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Hupmobile Building
1900 Locust Street

A simplified Romanesque building, with a 3rd story addition from 1910, added when the Weber Implement and Automobile Company moved in, adding this building to the long list of structures that form Locust Street's Automobile Row. More recently, it has housed Club 15.

1901 Locust Street - a Dutch half-timber styled building, home to Phat Buddah Productions.

1911 Locust Street - a 2-story Arts and Crafts building.

1822 Locust Street

Standing alone on its block, this tall, thin building is more fussy than the other Romanesque buildings in the area, with engaged columns and pilasters. It bears faded ghost signs on both party walls, enumerating some of its previous tenants. Among the more prominent:

Shallcross Service Satisfies
Booklets - Folders - Catalogs - Engraving, Emobssing, Lithographing - Staitonary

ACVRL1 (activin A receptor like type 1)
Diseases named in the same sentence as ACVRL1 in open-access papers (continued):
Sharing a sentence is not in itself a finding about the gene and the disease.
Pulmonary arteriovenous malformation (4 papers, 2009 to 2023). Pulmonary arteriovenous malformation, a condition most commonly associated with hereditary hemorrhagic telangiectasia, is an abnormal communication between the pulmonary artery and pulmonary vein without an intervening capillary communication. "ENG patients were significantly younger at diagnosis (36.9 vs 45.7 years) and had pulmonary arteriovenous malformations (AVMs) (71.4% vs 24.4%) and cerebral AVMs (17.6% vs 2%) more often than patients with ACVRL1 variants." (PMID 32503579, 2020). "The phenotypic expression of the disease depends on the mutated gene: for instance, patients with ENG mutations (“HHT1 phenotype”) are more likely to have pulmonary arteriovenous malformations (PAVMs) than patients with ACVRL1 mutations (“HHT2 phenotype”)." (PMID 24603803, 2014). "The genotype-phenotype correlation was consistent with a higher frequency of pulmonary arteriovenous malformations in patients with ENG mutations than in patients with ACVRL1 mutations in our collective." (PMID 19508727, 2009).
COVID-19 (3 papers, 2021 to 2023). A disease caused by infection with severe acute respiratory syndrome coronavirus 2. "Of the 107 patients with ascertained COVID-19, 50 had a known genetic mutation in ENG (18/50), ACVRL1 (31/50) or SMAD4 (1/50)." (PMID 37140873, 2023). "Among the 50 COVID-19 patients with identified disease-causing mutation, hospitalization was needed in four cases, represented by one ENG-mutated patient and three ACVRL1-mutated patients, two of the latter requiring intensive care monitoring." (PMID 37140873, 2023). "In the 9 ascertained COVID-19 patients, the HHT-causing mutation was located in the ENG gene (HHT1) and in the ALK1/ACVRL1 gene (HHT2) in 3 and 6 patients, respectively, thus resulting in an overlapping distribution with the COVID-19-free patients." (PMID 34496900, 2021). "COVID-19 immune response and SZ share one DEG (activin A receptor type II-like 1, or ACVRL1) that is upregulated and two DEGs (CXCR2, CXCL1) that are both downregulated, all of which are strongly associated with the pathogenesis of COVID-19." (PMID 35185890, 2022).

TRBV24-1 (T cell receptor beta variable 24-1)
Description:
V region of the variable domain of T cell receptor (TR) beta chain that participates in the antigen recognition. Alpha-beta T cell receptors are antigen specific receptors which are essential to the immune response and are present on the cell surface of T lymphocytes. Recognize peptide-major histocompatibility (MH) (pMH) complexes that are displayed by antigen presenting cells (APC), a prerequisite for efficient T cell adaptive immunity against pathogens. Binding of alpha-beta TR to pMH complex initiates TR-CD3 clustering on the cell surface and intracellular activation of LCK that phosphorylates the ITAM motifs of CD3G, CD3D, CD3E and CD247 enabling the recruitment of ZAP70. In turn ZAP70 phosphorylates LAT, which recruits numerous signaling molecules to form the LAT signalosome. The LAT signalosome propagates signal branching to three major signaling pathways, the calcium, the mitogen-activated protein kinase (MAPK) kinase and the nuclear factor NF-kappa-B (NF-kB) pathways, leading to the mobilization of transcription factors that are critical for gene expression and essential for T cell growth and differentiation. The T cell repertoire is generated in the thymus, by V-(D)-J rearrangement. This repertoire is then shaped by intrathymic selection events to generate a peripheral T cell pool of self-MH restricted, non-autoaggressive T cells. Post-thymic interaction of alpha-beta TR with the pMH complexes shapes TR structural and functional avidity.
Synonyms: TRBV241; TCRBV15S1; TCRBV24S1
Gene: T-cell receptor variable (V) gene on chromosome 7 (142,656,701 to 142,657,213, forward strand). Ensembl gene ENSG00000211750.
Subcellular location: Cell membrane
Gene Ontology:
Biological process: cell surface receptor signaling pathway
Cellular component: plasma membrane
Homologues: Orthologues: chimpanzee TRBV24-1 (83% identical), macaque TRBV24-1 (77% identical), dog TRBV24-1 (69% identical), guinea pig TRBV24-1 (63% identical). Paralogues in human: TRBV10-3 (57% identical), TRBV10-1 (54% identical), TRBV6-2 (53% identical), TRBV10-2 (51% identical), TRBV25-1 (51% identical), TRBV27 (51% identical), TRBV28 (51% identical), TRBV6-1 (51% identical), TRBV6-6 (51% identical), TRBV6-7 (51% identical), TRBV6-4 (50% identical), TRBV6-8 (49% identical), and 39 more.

Frank's Inc. Wholesaler Distributors - 1822 Locust.
Underwear - Sleepwear - Children's Wear - Hosiery and Garments

Today it's home to Jack Dempsey Needle Art.

Weber Implement and Automobile Company
1815 Locust Street
Architect: Preston Bradshaw

A long, low 3-story warehouse building with classical details, it was built as an investment property by Washington University, and housed an automobile distributor for its first two decades, followed by various radio and record suppliers and distributors. Since 1982, it has been home to Tire Mart, Inc.

  • National Register nomination form - Weber Automobile Company
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